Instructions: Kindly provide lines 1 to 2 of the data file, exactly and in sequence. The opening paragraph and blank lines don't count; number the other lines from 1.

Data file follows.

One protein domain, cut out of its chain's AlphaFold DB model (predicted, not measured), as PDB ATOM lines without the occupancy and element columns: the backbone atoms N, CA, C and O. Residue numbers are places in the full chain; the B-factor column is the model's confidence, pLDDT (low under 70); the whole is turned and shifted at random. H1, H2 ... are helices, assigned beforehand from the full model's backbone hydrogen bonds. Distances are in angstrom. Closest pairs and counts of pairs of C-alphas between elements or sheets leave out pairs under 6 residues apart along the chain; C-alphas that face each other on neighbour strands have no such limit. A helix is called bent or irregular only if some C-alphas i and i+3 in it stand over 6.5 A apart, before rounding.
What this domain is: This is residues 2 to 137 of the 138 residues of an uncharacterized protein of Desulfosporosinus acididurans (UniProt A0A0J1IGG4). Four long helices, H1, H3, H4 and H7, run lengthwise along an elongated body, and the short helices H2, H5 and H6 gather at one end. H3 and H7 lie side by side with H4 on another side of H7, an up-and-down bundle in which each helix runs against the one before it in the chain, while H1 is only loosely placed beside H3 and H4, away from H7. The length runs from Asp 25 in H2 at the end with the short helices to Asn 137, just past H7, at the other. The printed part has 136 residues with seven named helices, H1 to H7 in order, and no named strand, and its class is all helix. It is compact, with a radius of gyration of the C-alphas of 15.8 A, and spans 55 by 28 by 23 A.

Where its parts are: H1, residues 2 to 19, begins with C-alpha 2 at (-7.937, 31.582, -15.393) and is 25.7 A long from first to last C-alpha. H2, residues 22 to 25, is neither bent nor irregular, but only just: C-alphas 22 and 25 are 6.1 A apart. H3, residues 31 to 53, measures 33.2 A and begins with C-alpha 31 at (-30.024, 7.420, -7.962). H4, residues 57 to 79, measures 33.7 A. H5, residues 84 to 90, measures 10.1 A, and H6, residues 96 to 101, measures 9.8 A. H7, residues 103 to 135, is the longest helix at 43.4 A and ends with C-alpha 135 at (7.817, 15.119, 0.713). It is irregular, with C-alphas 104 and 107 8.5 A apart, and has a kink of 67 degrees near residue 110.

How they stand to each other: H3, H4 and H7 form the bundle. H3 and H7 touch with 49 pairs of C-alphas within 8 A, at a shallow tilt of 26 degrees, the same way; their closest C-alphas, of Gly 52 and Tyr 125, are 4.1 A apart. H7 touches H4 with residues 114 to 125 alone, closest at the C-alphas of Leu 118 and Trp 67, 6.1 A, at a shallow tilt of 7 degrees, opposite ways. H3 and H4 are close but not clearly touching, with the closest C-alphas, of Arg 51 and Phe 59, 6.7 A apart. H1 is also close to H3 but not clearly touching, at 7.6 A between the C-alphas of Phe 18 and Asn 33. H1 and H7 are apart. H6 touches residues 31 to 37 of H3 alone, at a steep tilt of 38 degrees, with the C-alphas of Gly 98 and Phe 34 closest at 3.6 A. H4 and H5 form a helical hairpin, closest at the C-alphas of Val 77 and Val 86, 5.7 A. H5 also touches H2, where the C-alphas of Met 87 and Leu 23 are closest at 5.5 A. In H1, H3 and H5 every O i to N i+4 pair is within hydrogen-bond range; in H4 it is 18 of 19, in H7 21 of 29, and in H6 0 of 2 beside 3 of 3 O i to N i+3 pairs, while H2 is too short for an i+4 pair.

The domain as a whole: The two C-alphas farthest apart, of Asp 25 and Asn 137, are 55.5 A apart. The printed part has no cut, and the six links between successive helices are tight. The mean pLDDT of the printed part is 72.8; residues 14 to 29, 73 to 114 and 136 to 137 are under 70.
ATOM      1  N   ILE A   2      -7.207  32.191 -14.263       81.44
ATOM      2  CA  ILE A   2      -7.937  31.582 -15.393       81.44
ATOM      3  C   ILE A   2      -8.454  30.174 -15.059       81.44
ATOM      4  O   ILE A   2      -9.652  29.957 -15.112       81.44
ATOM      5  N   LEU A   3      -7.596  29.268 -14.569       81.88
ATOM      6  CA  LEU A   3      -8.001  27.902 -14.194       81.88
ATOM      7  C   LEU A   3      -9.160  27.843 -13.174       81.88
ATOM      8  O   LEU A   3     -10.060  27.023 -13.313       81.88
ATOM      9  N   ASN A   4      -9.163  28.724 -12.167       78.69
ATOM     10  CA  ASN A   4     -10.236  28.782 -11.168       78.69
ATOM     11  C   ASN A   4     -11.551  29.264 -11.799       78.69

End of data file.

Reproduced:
What this domain is: This is residues 2 to 137 of the 138 residues of an uncharacterized protein of Desulfosporosinus acididurans (UniProt A0A0J1IGG4). Four long helices, H1, H3, H4 and H7, run lengthwise along an elongated body, and the short helices H2, H5 and H6 gather at one end. H3 and H7 lie side by side with H4 on another side of H7, an up-and-down bundle in which each helix runs against the one before it in the chain, while H1 is only loosely placed beside H3 and H4, away from H7. The length runs from Asp 25 in H2 at the end with the short helices to Asn 137, just past H7, at the other. The printed part has 136 residues with seven named helices, H1 to H7 in order, and no named strand, and its class is all helix. It is compact, with a radius of gyration of the C-alphas of 15.8 A, and spans 55 by 28 by 23 A.

Where its parts are: H1, residues 2 to 19, begins with C-alpha 2 at (-7.937, 31.582, -15.393) and is 25.7 A long from first to last C-alpha. H2, residues 22 to 25, is neither bent nor irregular, but only just: C-alphas 22 and 25 are 6.1 A apart. H3, residues 31 to 53, measures 33.2 A and begins with C-alpha 31 at (-30.024, 7.420, -7.962). H4, residues 57 to 79, measures 33.7 A. H5, residues 84 to 90, measures 10.1 A, and H6, residues 96 to 101, measures 9.8 A. H7, residues 103 to 135, is the longest helix at 43.4 A and ends with C-alpha 135 at (7.817, 15.119, 0.713). It is irregular, with C-alphas 104 and 107 8.5 A apart, and has a kink of 67 degrees near residue 110.